Financed Life Insurance – The Emperor Has No Clothes
By admin | Nov 26, 2017
The following was first posted by WealthManagement.com on November 20, 2017.
Much has changed since the time of Dr. Solomon Huebner when, in 1927, he formalized the concept of human life value through his landmark Publication “The Economics of Life Insurance”. Back then, agents sold insurance policies to provide modest benefits for widows and orphans. Computer generated illustrations had not been invented. Instead, rate-tables were used to calculate pricing, and premiums were collected by the agents themselves, visiting their customers on weekly or monthly debits.
Today, with over 20 trillion of dollars of life insurance in force, sales presentations have morphed into highly complex illustrations designed to capture wealth from millionaires and billionaires. The level of financial engineering used to design policies often taps the best minds of Wall Street. The requisite sophistication for todays’ complex insurance transactions includes derivative future swaps and complex algorithms that cannot be unraveled by the naked eye. All of which has made it nearly impossible for most life insurance agents to develop a deep acumen in the products that they sell.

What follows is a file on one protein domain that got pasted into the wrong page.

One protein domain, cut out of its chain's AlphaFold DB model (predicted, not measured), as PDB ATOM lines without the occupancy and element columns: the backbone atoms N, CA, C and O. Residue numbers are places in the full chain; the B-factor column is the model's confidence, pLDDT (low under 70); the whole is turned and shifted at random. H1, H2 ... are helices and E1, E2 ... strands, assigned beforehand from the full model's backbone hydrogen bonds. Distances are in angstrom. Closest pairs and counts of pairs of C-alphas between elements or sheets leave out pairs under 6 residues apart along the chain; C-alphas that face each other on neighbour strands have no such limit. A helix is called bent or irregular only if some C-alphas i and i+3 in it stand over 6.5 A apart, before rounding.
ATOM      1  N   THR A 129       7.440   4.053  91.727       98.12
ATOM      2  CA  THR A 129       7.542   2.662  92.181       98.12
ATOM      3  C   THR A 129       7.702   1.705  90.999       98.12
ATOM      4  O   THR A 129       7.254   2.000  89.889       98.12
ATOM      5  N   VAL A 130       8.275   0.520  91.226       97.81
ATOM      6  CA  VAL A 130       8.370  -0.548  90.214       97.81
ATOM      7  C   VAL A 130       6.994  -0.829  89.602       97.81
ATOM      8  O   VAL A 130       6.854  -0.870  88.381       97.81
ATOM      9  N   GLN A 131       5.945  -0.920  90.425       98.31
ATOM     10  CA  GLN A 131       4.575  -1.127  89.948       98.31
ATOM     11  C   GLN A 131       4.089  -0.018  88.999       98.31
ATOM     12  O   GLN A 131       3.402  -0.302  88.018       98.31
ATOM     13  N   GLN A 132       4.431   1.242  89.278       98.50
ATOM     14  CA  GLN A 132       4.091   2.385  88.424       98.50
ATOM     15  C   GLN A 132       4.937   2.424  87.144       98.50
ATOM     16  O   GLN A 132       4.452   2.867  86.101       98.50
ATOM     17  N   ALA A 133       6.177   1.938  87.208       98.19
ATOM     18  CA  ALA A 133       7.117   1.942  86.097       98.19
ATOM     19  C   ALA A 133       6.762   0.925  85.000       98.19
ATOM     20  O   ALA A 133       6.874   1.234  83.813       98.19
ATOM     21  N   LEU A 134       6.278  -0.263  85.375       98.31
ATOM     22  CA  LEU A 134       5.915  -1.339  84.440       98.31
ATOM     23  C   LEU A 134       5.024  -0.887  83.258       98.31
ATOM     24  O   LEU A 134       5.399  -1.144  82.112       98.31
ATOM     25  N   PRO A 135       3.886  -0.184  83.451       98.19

Nowhere is this lack of awareness more apparent, and potentially more dangerous, than in the area of financed life insurance.
In our practices, we are repeatedly approached by attorneys, CPA’s and family offices to review financed life insurance proposals received by their clients. One recent example included a 163-page illustration from a leading insurance carrier, using interest rates permanently capped at 3.5% for over 50 years. While one might imagine that such suspension of reality would be uncommon, we assure you that it is not.
The aforementioned illustration was generated by a carrier whose projections are otherwise restrained by AG 49. Yet, when it comes to financing premiums, agents selling the policies can deploy company ledgers with near unbridled flexibility relative to loan interest rates. The unassuming client, holding what they perceive as a brand name insurer’s “proposal” in their hands, feels secure, when in fact they may not be. A seed has been planted. Its fruit, in 20 years, may take the shape of a lapsed policy effectuating the inability to pay estate tax, the destruction of a multi-generational business, and a catastrophic tax consequence that wreaks havoc on an elderly policy holder.